God understands our feelings of being overwhelmed. He showed that by recording the thoughts and prayers of others who have experienced these emotions. Read Psalm 102:1-8, for example, which is “a prayer of the afflicted, when he is overwhelmed and pours out his complaint before the Lord” (superscription).
God hears these cries, and “He shall regard the prayer of the destitute, and shall not despise their prayer” (verse 17).
The prophet Isaiah, no stranger to challenges himself, shared God’s message and plan to bring comfort and real hope through the Messiah: “The Lord has anointed Me to preach good tidings to the poor; He has sent Me to heal the brokenhearted, to proclaim liberty to the captives, and the opening of prison to those who are bound; to proclaim the acceptable year of the Lord, and the day of vengeance of our God; to comfort all who mourn” (Isaiah 61:1-2).
Jesus Christ’s life and death opened the door to real hope for a meaningful life now, and an abundant and joyous life for eternity!Giving this hope was so important to God that He was willing to sacrifice His Son to make our rescue possible. Jesus Christ’s life and death opened the door to real hope for a meaningful life now, and an abundant and joyous life for eternity!
In the meantime, in the midst of the troubles of this life, the apostle Paul tells us that God is “the Father of mercies and God of all comfort, who comforts us in all our tribulation, that we may be able to comfort those who are in any trouble, with the comfort with which we ourselves are comforted by God” (2 Corinthians 1:3-4).
How can we discover and claim this hope and comfort that God promises?
We can follow the example of those depicted in Psalm 107. This song recounts the troubles of all kinds of people bereft of hope, from those wandering in the wilderness, to prisoners, to those drawing near the gates of death. In each case, “They cried out to the Lord in their trouble” and He delivered them (verses 4-6, 13, 19).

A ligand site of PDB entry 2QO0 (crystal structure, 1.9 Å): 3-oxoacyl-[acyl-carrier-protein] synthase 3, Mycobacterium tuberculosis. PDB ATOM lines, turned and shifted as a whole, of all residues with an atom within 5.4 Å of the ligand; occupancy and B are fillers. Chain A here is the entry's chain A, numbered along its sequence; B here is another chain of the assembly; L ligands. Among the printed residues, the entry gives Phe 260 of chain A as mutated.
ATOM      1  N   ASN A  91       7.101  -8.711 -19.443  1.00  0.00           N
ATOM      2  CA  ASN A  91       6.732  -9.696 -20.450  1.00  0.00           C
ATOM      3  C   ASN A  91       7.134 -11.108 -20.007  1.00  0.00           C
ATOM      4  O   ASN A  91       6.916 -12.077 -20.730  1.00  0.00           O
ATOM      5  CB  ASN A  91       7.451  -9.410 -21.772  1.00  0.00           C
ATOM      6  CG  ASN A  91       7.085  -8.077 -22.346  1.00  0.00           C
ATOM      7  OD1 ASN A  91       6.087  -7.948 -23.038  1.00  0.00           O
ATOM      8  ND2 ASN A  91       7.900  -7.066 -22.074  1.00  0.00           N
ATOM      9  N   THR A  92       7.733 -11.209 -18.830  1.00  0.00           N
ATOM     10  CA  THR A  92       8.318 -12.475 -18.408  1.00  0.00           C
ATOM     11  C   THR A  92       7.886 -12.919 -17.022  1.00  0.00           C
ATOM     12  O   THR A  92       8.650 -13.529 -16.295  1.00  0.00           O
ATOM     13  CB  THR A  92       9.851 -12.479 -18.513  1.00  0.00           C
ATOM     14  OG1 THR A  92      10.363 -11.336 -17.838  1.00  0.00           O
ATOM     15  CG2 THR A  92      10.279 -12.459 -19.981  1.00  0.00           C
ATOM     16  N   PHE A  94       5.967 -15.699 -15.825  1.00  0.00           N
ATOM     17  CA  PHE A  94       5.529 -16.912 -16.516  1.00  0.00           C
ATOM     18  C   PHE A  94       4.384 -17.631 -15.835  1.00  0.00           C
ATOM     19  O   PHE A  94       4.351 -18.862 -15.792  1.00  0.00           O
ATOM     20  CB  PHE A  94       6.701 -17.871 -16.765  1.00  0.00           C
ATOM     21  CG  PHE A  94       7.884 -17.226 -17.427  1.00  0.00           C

God knows our troubles, but He wants us to come to Him and ask for His help and relief. He wants us to recognize the true source of help and our only real hope.
Paul put it this way: “Be anxious for nothing, but in everything by prayer and supplication, with thanksgiving, let your requests be made known to God; and the peace of God, which surpasses all understanding, will guard your hearts and minds through Christ Jesus” (Philippians 4:6-7).
After crying out to God for help, we should study the Bible to begin to grasp His plan of hope. Paul explains, “For whatever things were written before were written for our learning, that we through the patience and comfort of the Scriptures might have hope” (Romans 15:4).
For example, we can turn to God’s wonderful promises like this one: “For He Himself has said, ‘I will never leave you nor forsake you.’ So we may boldly say: ‘The Lord is my helper; I will not fear. What can man do to me?’” (Hebrews 13:5-6).
Knowing how God has worked with people in the past and His promises for the future can help us grow to trust and rely on Him. This can lead us to continue building our relationship with Him by fulfilling the command God gave at the launch of His Church: “Repent, and let every one of you be baptized in the name of Jesus Christ for the remission of sins; and you shall receive the gift of the Holy Spirit” (Acts 2:38).
Repentance marks the change of our way of life from the destructive paths we seem to naturally choose to the beneficial way of life God has designed. The gift of the Holy Spirit transforms our minds and pours the love of God into our hearts—the key to God’s real hope that never disappoints (Romans 5:5).
The transformation of our minds leads us to focus on the positive and praiseworthy (Philippians 4:8), giving us an uplifting mind-set that can defeat the onslaught of negativism that bombards us in this world.
When we have experienced God’s hope and help, we will also want to help share that hope. That is the essence of why God’s Church is so zealous to proclaim the gospel—the good news—of God’s plan and His coming Kingdom.
Real hope for the hopeless
The state of the world today can look hopeless. Our individual lives can be overwhelmed with hopelessness. But there is a God, and He truly loves us and offers us real hope. Without God, there is no hope. But with Him there is a solid hope that can serve as “an anchor of the soul, both sure and steadfast” (Hebrews 6:19).
Learn more about God’s plan to transform your life by studying our free booklet Change Your Life! It summarizes many key passages about God’s step-by-step process for making us more like Him. Let God begin that work in you. Then you can be “confident of this very thing, that He who has begun a good work in you will complete it until the day of Jesus Christ” (Philippians 1:6).
We encourage you to download and begin to study the booklet today!